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Labor MP Jo Cox was murdered in broad daylight Thursday by a man who reportedly yelled “Britain first,” as he fatally shot and stabbed her.

Cox was attacked outside a library, where she had been holding a regular meeting with her constituents. Reports indicate the assailant, who has been identified as 52-year-old Tommy Mair, was waiting outside for her when the meeting ended around 1 p.m. Thursday.

Witnesses tell British media he shot and stabbed her multiple times, leaving her bleeding on the pavement.

“The gun went off twice and then she fell between two cars and I came and saw her bleeding on the floor,” shop owner Hichem Ben Abdallah told ITV News.

Clarke Rothwell told the BBC that the suspect, who was wearing a baseball hat, lunged at Cox with a knife after he opened fire.

“People were screaming and running from the area,” Rothwell added.

At least one witness claims he yelled “Britain first” as he shot Cox, who has been campaigning for Britain to stay in the EU.

Cox, who was married and had two children, was hospitalized in critical condition, where she later succumbed to her injuries. She was 41.

Update 2:15 p.m.

British politicians are mourning Cox, who became a member of Parliament in 2015. In a statement, Prime Minister David Cameron called her a “great star” with a “big heart.”

“This is absolutely tragic and dreadful news. My thoughts are with Jo’s husband Brendan, their two children and their wider family,” Cameron said. “We’ve lost a great star, she was a great campaigning MP with huge compassion and a big heart.”

Labour leader Jeremy Corbyn also put out a lengthy statement extolling Cox’s public service and dedication to her work:

“The whole of the Labour Party and Labour family - and indeed the whole country - will be in shock at the horrific murder of Jo Cox today.

“Jo had a lifelong record of public service and a deep commitment to humanity. She worked both for Oxfam and the anti-slavery charity, the Freedom Fund, before she was elected last year as MP for Batley and Spen - where she was born and grew up.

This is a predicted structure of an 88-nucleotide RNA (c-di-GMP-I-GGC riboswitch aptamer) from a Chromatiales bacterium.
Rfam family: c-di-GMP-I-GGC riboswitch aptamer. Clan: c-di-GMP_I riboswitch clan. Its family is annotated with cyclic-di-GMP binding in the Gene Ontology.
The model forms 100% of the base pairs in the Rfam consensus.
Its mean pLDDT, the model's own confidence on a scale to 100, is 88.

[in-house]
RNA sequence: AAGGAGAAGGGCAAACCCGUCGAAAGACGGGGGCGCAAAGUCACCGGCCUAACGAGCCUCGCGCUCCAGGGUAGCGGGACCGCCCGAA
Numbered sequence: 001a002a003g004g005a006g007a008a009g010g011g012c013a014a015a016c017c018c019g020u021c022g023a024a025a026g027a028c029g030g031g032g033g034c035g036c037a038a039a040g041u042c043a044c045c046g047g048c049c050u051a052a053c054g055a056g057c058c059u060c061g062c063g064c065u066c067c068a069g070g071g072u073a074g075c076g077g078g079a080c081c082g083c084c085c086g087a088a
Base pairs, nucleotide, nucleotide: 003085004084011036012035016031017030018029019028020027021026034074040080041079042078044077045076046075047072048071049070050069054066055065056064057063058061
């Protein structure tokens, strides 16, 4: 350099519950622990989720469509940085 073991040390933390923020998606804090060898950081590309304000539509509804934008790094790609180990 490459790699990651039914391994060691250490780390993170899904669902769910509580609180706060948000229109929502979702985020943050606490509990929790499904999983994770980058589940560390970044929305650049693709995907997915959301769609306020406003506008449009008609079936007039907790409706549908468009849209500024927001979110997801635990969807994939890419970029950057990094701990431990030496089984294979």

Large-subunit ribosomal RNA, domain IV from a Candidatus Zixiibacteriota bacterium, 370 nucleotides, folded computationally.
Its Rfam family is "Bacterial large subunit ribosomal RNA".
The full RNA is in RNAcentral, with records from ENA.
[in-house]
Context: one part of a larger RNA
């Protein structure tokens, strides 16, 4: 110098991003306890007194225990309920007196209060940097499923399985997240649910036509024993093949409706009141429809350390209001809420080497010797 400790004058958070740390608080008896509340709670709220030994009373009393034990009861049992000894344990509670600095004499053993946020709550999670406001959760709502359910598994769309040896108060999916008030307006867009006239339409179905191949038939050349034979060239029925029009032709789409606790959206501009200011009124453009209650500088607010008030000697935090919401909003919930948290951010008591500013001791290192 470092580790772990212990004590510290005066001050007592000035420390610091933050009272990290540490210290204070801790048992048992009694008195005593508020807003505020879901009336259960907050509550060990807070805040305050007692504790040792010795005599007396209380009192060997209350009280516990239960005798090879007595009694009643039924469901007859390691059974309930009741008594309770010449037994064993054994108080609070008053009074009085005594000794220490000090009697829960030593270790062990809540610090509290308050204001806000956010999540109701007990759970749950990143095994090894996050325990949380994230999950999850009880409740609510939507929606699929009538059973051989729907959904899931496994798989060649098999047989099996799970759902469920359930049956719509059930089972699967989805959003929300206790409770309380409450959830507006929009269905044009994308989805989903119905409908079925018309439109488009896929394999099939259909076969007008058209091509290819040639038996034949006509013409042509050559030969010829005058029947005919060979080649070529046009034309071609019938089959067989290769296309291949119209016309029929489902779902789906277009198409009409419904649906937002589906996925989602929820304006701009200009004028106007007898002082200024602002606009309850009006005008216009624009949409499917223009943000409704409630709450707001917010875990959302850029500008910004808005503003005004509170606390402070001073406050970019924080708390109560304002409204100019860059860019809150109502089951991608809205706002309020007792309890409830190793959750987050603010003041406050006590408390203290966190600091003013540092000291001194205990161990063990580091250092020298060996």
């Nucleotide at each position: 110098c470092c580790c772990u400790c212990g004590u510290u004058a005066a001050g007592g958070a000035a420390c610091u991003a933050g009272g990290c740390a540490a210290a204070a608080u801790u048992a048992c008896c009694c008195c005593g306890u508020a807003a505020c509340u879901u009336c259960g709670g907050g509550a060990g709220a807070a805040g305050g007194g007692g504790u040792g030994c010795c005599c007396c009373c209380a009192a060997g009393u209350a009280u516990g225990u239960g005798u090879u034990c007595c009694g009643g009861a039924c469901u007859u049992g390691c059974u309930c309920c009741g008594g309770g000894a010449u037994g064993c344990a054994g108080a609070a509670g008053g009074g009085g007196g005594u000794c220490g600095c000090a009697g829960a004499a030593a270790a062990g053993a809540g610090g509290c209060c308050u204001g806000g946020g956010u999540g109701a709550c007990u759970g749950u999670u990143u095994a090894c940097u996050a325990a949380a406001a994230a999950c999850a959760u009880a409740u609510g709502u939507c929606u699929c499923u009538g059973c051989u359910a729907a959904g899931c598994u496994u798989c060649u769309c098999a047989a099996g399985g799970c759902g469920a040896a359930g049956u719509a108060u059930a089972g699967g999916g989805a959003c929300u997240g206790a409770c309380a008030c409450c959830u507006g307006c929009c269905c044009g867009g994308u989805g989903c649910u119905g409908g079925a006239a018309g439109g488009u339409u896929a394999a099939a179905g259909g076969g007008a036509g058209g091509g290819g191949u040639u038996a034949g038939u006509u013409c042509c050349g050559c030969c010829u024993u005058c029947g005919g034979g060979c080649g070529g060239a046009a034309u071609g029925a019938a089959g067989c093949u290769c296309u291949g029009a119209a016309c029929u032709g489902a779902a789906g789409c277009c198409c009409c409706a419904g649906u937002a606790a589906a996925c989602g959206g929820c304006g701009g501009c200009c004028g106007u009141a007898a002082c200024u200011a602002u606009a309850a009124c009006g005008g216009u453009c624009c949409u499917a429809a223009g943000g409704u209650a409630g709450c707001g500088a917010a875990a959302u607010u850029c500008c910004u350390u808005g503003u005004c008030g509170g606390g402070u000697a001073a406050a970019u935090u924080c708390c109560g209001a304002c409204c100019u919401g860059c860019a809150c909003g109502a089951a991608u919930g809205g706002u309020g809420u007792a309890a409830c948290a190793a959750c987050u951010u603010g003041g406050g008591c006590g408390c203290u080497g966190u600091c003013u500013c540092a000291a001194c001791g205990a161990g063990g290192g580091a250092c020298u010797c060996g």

“Jo was dedicated to getting us to live up to our promises to support the developing world and strengthen human rights - and she brought those values and principles with her when she became an MP.

“Jo died doing her public duty at the heart of our democracy, listening to and representing the people she was elected to serve. It is a profoundly important cause for us all.”

He said Ms Cox was “universally liked at Westminster, not just by her Labour colleagues, but across Parliament”.

He added: “In the coming days, there will be questions to answer about how and why she died. But for now all our thoughts are with Jo’s husband Brendan and their two young children. They will grow up without their mum, but can be immensely proud of what she did, what she achieved and what she stood for.

“We send them our deepest condolences. We have lost a much-loved colleague, a real talent and a dedicated campaigner for social justice and peace. But they have lost a wife and a mother, and our hearts go out to them.”

In the meantime, both Vote Leave and Remain have suspended campaigning for the Brexit referendum in the wake of the attack.